It has been an eventful quarter century since Myth and Measurement was published. My view is that its main findings have stood the test of time quite well, and accord with the weight of evidence from subsequent research. However, even if one disagrees on the evidence regarding minimum wages and employment, what is beyond dispute is that Myth and Measurement was enormously influential and put forward a generative research program. First, it helped catapult the “quasi-experimental” research design—an approach that focuses on using plausibly exogenous policy variation and careful attention to constructing control groups—into the forefront of economic analysis. Second, it helped open the door to considering a broader set of models of the labor market; in other words, it helped push economics in the direction where we consider the core theory to be falsifiable, and not something derivable from deduction alone. And if the blossoming of the literature on imperfect competition in the labor market in recent years is a guide, Myth and Measurement has been a tremendous success.

Alan made many other contributions, both methodological and substantive, that have pushed economics forward. A common theme connecting much of his research is the combination of his intellectual curiosity and his ability to glean evidence from surprising sources. In 1991, along with his Princeton colleague Orley Ashenfelter, he visited the 16th Annual Twins Day Festival in Twinsburg, Ohio, to collect data on identical twins with different levels of education. This was an ingenious way to control for ability differences that could confound the rate of return to education. His paper with another Princeton colleague, Alex Mas, used tread separations of Firestone tires produced in the aftermath of a contentious strike involving replacement workers to show the importance of labor relations on product quality. His work with Stacy Dale from Mathematica Policy Research used information about what other colleges a student applied to in order to account for unobserved factors that could affect one’s wages. Doing so produced a surprising finding: In many cases, going to an elite university led to little change in someone’s earnings. And his earlier work with Josh Angrist (now at Massachusetts Institute of Technology) used quirks like the quarter of birth or the Vietnam-era draft lottery to estimate the causal effect of education on earnings. These papers have led to volumes of follow-up work, including studies that have disagreed with some of their findings. But that is exactly the way science progresses, and Alan helped push us in that direction.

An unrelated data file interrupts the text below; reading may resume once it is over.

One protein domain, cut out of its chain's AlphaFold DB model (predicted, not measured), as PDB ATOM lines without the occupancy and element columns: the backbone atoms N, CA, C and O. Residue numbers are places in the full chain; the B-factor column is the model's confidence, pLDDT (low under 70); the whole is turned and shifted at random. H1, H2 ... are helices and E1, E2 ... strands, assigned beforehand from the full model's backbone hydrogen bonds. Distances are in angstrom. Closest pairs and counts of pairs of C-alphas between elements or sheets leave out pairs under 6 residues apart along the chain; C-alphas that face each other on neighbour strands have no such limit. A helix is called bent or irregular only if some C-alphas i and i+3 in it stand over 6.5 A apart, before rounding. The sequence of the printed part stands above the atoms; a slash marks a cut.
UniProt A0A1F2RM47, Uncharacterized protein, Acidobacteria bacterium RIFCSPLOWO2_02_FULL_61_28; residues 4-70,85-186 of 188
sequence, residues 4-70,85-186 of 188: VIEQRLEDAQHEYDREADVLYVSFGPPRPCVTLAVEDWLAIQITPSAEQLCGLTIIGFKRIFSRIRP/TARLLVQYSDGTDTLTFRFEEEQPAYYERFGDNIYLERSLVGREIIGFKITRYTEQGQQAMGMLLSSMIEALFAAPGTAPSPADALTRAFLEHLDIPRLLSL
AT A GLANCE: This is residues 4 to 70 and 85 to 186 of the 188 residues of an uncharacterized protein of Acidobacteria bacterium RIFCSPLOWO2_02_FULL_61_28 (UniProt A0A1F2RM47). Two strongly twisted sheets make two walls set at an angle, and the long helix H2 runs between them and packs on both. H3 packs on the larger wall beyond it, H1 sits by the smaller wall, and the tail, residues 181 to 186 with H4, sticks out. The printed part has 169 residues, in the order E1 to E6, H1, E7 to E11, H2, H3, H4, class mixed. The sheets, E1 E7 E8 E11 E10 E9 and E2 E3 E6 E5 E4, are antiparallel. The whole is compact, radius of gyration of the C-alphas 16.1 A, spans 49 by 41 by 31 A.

Alan was not only a creative scholar, but also an engaged public servant. He served first as the chief economist of the Department of Labor in the Clinton administration, and then as the chief economist of the Department of the Treasury and the head of the Council of Economic Advisers in the Obama administration. He believed in an evidence-driven approach to policymaking, and in the power of public policy to improve the lives of ordinary Americans.

The last time I saw Alan was in October, at a conference in Sundance, Utah, on the subject of monopsony in the labor market. He was presenting new research co-authored with his Princeton colleague Orley Ashenfelter on no-poaching agreements. In many ways, the arc of this research crystallizes Alan’s incredible impact on the world and his brand of publicly engaged scholarship. Alan and Orley found that a surprisingly high share (58 percent) of franchisers’ contracts at companies like McDonald’s, Burger King, H&R Block, and Jiffy Lube had “no-poaching of workers agreements,” which limited competition for workers, presumably keeping wages low. In the very same month that their working paper was released (July 2018), attorneys general in 10 states and the District of Columbia announced a probe. And in the same month, at least seven franchise chains agreed to drop their poaching bans. (Republican Sen. Marco Rubio has advanced a federal proposal to address the issue.) By the very act of documenting these anti-competitive practices, Alan helped change them for the better.

It is hard to think of many other instances when social science research has had such an immediate, tangible benefit to millions of people. But it is not hard to believe that when it did happen, it involved Alan Krueger. Alan was truly one of a kind, and will be sorely missed.